Both TLS and SSH are security protocols aimed to solve a specific set of problems.
TLS is the transport layer of HTTPS protocol while SSH is designed to replace plaintext Telnet protocol.
Architecture wise, TLS is relatively simple: It has a handshake protocol that does the authentication and agrees on a session key that will be used to encrypt the rest of the communication.
SSH is more complicated than TLS. It has the following main components:
user authentication layer;
Six SSH related RFC are published in relate to SSH: 4251, 4252, 4253, 4254, 425 and 4256.
SSH Transport Layer
Transport layer handles key exchange, server authentication and sets up encryption, compression and integrity verification. It exposes to the upper layer an programmatic interface for sending and receiving plaintext data. The transport layer also arranges for key re-exchange, usually after 1 GB of data has been transferred or after 1 hour has passed, whichever occurs first.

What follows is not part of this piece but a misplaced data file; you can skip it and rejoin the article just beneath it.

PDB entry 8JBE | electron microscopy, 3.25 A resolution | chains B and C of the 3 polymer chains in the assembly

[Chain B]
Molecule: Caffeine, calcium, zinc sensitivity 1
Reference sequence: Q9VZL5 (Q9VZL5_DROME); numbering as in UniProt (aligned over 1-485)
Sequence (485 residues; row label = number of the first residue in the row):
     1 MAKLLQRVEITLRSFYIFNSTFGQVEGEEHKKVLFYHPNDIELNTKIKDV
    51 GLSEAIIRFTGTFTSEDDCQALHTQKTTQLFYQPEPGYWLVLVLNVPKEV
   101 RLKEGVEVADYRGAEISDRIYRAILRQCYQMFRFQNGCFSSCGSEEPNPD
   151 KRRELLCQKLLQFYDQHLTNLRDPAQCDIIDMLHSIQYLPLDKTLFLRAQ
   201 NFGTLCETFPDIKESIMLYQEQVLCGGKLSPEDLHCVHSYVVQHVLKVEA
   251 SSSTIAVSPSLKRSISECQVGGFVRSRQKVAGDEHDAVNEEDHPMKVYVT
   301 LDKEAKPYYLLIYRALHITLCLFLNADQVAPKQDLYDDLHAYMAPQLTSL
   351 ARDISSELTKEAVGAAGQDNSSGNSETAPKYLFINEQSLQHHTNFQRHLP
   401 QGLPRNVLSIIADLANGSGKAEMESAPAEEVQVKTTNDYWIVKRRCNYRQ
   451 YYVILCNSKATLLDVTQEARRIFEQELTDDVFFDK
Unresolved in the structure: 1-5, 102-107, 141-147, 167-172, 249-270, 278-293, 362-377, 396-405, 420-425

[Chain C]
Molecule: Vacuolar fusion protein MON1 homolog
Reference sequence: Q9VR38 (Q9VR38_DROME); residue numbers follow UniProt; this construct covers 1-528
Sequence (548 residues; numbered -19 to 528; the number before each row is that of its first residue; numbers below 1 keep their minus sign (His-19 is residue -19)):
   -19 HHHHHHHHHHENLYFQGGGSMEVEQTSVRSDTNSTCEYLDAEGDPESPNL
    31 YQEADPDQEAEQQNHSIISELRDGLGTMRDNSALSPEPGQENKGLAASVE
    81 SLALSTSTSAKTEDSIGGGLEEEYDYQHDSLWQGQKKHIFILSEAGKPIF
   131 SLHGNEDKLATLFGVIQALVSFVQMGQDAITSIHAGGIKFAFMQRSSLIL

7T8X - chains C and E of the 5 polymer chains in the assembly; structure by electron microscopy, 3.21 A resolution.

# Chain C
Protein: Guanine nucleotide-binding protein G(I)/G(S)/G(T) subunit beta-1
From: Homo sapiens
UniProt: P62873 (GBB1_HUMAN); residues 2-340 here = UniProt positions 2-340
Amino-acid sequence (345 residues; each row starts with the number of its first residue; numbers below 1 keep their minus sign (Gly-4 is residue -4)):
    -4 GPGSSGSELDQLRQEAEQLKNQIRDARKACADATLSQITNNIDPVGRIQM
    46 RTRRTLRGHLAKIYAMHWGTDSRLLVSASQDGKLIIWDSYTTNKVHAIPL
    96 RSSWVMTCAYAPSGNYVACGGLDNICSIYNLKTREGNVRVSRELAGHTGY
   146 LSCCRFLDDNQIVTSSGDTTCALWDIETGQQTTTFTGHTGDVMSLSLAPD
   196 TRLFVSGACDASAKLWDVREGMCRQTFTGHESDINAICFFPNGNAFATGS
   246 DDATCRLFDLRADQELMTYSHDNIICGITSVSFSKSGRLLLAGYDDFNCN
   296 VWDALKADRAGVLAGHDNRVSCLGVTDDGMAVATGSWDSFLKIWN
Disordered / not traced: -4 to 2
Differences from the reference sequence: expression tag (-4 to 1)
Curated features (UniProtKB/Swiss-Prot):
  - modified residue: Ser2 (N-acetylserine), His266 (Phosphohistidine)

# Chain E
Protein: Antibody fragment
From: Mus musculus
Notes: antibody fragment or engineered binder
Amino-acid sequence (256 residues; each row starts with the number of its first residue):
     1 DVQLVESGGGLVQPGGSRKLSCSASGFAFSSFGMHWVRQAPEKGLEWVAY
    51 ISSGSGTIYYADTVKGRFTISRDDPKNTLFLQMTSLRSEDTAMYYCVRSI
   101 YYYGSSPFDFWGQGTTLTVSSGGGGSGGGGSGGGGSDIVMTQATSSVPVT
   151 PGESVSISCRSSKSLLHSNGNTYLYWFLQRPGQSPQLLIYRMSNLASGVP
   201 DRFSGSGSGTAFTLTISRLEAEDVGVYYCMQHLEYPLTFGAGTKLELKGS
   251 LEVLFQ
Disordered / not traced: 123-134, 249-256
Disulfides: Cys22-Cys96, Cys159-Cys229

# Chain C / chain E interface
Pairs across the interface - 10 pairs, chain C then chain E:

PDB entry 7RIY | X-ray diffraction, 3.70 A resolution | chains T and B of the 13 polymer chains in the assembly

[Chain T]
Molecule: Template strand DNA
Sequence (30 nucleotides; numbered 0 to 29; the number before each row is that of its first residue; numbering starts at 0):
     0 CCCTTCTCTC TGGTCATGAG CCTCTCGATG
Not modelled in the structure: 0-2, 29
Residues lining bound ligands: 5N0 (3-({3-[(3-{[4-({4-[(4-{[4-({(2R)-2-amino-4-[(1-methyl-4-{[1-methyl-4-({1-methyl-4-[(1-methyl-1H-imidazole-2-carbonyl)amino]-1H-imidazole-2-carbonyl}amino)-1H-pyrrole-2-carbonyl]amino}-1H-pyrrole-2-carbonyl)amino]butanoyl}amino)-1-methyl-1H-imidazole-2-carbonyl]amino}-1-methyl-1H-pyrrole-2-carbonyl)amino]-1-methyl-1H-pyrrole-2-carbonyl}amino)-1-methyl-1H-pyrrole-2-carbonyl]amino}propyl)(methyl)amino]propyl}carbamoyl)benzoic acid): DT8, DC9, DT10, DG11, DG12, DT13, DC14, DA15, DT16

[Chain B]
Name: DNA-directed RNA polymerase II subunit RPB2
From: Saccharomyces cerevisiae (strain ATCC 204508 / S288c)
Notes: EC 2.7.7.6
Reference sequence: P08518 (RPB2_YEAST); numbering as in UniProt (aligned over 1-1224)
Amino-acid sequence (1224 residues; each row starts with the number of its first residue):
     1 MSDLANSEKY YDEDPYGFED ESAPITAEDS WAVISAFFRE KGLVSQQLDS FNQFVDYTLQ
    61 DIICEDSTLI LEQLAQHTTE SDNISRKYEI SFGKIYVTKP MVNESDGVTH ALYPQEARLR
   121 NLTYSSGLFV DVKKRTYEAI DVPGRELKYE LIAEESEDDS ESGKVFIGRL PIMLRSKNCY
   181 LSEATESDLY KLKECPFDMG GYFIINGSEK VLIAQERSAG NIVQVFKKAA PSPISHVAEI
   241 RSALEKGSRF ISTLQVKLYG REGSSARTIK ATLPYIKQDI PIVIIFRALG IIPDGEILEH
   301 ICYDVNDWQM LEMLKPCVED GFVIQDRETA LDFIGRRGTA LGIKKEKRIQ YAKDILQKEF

User Authentication Layer
It handles client authentication and provides a number of authentication methods. Widely used user-authentication methods include password, publickey, keyboard-interactive, GSSAPI authentication which allows SSH to authenticate using external mechanisms such as Kerberos 5 or NTLM, providing single sign-on capability to SSH sessions.
It defines the concept of channels in SSH. A single SSH connection can host multiple channels simultaneously, each transferring data in both directions. Standard channel types include: shell for terminal shells; SFTP and exec requests (including SCP transfers); direct-tcpip for client-to-server forwarded connections; forwarded-tcpip for server-to-client forwarded connections etc.